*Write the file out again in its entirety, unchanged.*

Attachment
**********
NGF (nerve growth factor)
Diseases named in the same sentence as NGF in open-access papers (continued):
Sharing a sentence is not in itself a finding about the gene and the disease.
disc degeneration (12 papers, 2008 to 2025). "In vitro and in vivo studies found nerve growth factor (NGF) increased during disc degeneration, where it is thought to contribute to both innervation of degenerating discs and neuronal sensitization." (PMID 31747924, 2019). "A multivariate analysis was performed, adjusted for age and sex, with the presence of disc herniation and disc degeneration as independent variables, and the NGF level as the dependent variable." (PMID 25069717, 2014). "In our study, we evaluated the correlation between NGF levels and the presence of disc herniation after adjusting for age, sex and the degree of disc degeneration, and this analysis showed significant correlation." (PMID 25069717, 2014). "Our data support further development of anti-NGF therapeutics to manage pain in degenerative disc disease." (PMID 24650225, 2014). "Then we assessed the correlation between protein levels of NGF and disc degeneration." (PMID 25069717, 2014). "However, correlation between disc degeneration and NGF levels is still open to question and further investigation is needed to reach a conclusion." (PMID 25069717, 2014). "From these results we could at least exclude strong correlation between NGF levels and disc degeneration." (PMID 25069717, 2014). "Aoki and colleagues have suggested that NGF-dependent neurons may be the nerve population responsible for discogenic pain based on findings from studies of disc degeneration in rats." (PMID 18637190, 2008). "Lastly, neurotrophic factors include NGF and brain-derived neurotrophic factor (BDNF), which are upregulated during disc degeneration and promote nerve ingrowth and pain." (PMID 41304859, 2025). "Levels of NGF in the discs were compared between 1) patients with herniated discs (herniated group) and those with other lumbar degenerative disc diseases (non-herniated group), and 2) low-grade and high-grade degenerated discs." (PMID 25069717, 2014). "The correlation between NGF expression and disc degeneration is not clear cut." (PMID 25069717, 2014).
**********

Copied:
NGF (nerve growth factor)
Diseases named in the same sentence as NGF in open-access papers (continued):
Sharing a sentence is not in itself a finding about the gene and the disease.
disc degeneration (12 papers, 2008 to 2025). "In vitro and in vivo studies found nerve growth factor (NGF) increased during disc degeneration, where it is thought to contribute to both innervation of degenerating discs and neuronal sensitization." (PMID 31747924, 2019). "A multivariate analysis was performed, adjusted for age and sex, with the presence of disc herniation and disc degeneration as independent variables, and the NGF level as the dependent variable." (PMID 25069717, 2014). "In our study, we evaluated the correlation between NGF levels and the presence of disc herniation after adjusting for age, sex and the degree of disc degeneration, and this analysis showed significant correlation." (PMID 25069717, 2014). "Our data support further development of anti-NGF therapeutics to manage pain in degenerative disc disease." (PMID 24650225, 2014). "Then we assessed the correlation between protein levels of NGF and disc degeneration." (PMID 25069717, 2014). "However, correlation between disc degeneration and NGF levels is still open to question and further investigation is needed to reach a conclusion." (PMID 25069717, 2014). "From these results we could at least exclude strong correlation between NGF levels and disc degeneration." (PMID 25069717, 2014). "Aoki and colleagues have suggested that NGF-dependent neurons may be the nerve population responsible for discogenic pain based on findings from studies of disc degeneration in rats." (PMID 18637190, 2008). "Lastly, neurotrophic factors include NGF and brain-derived neurotrophic factor (BDNF), which are upregulated during disc degeneration and promote nerve ingrowth and pain." (PMID 41304859, 2025). "Levels of NGF in the discs were compared between 1) patients with herniated discs (herniated group) and those with other lumbar degenerative disc diseases (non-herniated group), and 2) low-grade and high-grade degenerated discs." (PMID 25069717, 2014). "The correlation between NGF expression and disc degeneration is not clear cut." (PMID 25069717, 2014).